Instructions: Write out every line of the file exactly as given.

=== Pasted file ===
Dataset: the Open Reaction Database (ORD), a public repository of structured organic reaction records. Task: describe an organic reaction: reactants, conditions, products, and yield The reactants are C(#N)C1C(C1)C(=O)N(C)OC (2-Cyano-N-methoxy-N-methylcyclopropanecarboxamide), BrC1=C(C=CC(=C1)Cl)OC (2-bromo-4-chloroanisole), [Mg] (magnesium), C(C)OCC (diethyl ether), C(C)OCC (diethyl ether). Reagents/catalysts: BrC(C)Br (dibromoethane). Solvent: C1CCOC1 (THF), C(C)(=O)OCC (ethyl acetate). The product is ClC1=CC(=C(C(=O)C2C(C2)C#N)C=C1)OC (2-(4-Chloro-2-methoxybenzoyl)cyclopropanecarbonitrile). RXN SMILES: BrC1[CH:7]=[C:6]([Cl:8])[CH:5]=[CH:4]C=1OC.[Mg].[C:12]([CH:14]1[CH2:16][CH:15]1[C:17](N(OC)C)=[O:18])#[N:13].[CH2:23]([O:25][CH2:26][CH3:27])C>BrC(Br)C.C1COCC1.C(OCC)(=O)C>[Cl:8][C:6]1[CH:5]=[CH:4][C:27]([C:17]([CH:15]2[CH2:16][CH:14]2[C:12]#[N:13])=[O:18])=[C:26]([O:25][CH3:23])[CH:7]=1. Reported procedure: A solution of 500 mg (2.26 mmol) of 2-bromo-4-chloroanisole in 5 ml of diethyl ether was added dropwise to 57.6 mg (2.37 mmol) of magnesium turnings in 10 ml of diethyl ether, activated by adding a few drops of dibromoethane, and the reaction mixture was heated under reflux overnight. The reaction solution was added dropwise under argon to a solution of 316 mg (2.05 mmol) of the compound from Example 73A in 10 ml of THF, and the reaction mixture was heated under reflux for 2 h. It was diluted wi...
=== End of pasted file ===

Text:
Dataset: the Open Reaction Database (ORD), a public repository of structured organic reaction records. Task: describe an organic reaction: reactants, conditions, products, and yield The reactants are C(#N)C1C(C1)C(=O)N(C)OC (2-Cyano-N-methoxy-N-methylcyclopropanecarboxamide), BrC1=C(C=CC(=C1)Cl)OC (2-bromo-4-chloroanisole), [Mg] (magnesium), C(C)OCC (diethyl ether), C(C)OCC (diethyl ether). Reagents/catalysts: BrC(C)Br (dibromoethane). Solvent: C1CCOC1 (THF), C(C)(=O)OCC (ethyl acetate). The product is ClC1=CC(=C(C(=O)C2C(C2)C#N)C=C1)OC (2-(4-Chloro-2-methoxybenzoyl)cyclopropanecarbonitrile). RXN SMILES: BrC1[CH:7]=[C:6]([Cl:8])[CH:5]=[CH:4]C=1OC.[Mg].[C:12]([CH:14]1[CH2:16][CH:15]1[C:17](N(OC)C)=[O:18])#[N:13].[CH2:23]([O:25][CH2:26][CH3:27])C>BrC(Br)C.C1COCC1.C(OCC)(=O)C>[Cl:8][C:6]1[CH:5]=[CH:4][C:27]([C:17]([CH:15]2[CH2:16][CH:14]2[C:12]#[N:13])=[O:18])=[C:26]([O:25][CH3:23])[CH:7]=1. Reported procedure: A solution of 500 mg (2.26 mmol) of 2-bromo-4-chloroanisole in 5 ml of diethyl ether was added dropwise to 57.6 mg (2.37 mmol) of magnesium turnings in 10 ml of diethyl ether, activated by adding a few drops of dibromoethane, and the reaction mixture was heated under reflux overnight. The reaction solution was added dropwise under argon to a solution of 316 mg (2.05 mmol) of the compound from Example 73A in 10 ml of THF, and the reaction mixture was heated under reflux for 2 h. It was diluted wi...